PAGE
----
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BWW Review: SMART PEOPLE Uses Comedy to Tackle Race at Arena Stage

As topics go, you couldn't pick a more immediate one than race in America. And as cities go, Washington is an apt location for a production of Lydia R. Diamond's SMART PEOPLE. It's set during the Obama era and takes on the topic of race with biting comedy. Seema Sueko directs a new run at Arena Stage, featuring a four-person cast that is combustible and exciting to watch.

The charismatic Lorene Chesley plays Valerie Johnston, a young African American woman with an acting MFA who portrays Portia in a production of JULIUS CAESAR. Jaysen Wright plays the emotionally complex Jackson Moore, a brilliant but hotheaded African American medical student completing a surgical internship but somehow finding the time to help run a clinic for low-income patients. Jackson is basketball buddies with BrIan White (the sympathetically nerdy Gregory Perri), a literally white, tenured Harvard professor/neuro-psychiatrist running a highly controversial study proving that all whites are biologically racist - even well-meaning, left-leaning Whole Foods shoppers. Brian wants recognition for his groundbreaking work, but Valerie, also his research assistant, points out the work isn't revelatory at all: of course all white people are racist. Brian Crosses paths with Ginny Yang (the strong and funny Sue Jin Song), an Asian-American psych professor, and it seems he may have met his match.

At the beginning, thoughtful set and lighting design (Misha Kachman and Xavier Pierce, respectively) sections the actors off across two levels. They each occupy their own box in the small world of Cambridge, Massachusetts. At first, they're isolated, holding conversations with unseen others. The focus alternates quickly among each of them, creating a sensation of boiling tension until their trajectories start to converge.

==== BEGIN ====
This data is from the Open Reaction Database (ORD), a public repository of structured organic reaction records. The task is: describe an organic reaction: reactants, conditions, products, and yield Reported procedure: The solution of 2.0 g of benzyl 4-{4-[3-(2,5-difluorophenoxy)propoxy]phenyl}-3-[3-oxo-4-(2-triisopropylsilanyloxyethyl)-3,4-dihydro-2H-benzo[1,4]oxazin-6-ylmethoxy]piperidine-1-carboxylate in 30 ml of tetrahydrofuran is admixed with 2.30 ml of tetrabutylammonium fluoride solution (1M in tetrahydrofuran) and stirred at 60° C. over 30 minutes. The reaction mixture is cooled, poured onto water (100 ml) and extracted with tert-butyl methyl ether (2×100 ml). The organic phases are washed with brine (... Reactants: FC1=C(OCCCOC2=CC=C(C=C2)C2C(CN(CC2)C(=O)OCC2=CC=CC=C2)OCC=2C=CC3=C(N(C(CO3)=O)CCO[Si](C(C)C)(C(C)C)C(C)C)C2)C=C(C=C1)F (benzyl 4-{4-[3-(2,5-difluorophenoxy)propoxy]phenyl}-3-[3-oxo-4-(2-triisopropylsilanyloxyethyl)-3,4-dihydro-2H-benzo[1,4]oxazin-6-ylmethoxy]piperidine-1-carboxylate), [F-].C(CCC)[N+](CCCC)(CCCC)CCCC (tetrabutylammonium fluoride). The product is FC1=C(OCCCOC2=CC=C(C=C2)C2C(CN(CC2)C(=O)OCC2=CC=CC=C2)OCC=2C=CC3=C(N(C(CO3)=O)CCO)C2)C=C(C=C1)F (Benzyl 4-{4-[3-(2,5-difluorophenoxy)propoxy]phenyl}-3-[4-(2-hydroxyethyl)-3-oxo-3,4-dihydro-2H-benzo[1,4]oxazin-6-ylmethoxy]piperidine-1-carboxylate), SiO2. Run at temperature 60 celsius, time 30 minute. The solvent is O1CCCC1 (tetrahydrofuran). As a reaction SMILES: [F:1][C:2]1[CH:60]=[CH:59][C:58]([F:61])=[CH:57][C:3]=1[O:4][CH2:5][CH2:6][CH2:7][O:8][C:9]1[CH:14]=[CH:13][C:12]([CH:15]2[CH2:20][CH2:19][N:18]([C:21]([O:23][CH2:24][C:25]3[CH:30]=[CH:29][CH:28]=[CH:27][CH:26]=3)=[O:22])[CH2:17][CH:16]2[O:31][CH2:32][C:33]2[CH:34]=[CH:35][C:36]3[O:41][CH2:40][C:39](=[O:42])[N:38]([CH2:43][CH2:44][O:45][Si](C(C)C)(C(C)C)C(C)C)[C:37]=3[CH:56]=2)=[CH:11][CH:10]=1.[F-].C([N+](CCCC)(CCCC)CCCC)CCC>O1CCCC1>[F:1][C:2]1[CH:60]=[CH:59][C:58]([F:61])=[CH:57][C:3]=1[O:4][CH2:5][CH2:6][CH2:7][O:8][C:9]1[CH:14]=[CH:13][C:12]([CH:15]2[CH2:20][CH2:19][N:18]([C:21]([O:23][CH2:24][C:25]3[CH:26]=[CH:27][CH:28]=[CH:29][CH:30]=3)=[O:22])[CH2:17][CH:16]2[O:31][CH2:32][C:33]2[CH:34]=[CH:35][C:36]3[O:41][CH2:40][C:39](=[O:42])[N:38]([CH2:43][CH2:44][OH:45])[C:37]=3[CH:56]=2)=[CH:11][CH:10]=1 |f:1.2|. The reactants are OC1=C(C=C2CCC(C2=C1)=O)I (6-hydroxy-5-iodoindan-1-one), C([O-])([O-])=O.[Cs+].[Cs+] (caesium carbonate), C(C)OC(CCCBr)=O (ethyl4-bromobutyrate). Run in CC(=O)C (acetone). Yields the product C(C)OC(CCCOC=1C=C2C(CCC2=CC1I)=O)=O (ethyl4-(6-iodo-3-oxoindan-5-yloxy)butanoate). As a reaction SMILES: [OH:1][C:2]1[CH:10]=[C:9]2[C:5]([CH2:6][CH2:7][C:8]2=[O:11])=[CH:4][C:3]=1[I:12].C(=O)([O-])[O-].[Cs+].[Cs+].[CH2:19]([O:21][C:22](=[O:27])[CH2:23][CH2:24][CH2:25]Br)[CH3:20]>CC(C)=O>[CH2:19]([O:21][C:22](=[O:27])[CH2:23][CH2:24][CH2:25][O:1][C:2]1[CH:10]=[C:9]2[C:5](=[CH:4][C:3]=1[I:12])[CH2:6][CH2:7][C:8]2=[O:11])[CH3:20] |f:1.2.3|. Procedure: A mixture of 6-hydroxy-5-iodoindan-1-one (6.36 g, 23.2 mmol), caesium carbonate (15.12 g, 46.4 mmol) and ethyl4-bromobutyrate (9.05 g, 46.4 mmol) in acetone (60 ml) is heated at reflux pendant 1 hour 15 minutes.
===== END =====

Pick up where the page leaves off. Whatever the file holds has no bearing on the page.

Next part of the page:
SMART PEOPLE premiered in Boston in 2014, and the action takes place in the 2007-2008 election season, culminating in a nostalgic, larger-than-life projected video of Barack Obama's inauguration. This timeline is ironic and feels almost foreboding as we near the end of Trump's first 100 days in office.

However, the timing doesn't always work to the show's advantage. A lot has happened in the past couple of years, and not just in the form of the new administration. Today's audiences expect complex, nuanced takes on race - which SMART PEOPLE provides - but it seems a step or two behind the curve in an age that has brought us layered satire such as the horror-comedy film GET OUT and albums as deep as LEMONADE and DAMN. SMART PEOPLE skewers white liberal ignorance and arrogance, but doesn't get under the skin as sharply as it should in this moment. Its R-rated sitcom one-liners extract big laughs, but a few of those laughs feel dated and even cheap when they're in response to yet another joke about Ginny's shopping addiction.

Also reminiscent of a sitcom is the narrative, wherein the characters acknowledge aloud the "six degrees of Kevin Bacon" manner in which they all meet. It's contrived, but the loose story acts as a necessary framework for a series of stimulating, worthwhile one-on-one conversations on perceptions of race.

Thought-provoking enough, and sure to spark discussion, SMART PEOPLE's strong suit is its solid actors, who breathe reality and humanity into this set of four intellectuals. This country's pressing racial issues are ongoing, and the play offers a valid voice in a vital, ongoing conversation.

Running time: approximately 2 hours 30 minutes, including one 15-minute intermission.

SMART PEOPLE plays through May 21, 2017, at Arena Stage at the Mead Center for the American Theater, 1101 Sixth Street SW, Washington, DC 20024. Tickets can be purchased at arenastage.org or by calling 202-488-3300.

Photo: clockwise from top left - Jaysen Wright as Jackson Moore, Sue Jin Song as Ginny Yang, Lorene Chesley as Valerie Johnston and Gregory Perri as BrIan White; photo by C. Stanley Photography, courtesy of Arena Stage.


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From This Author Barbara Johnson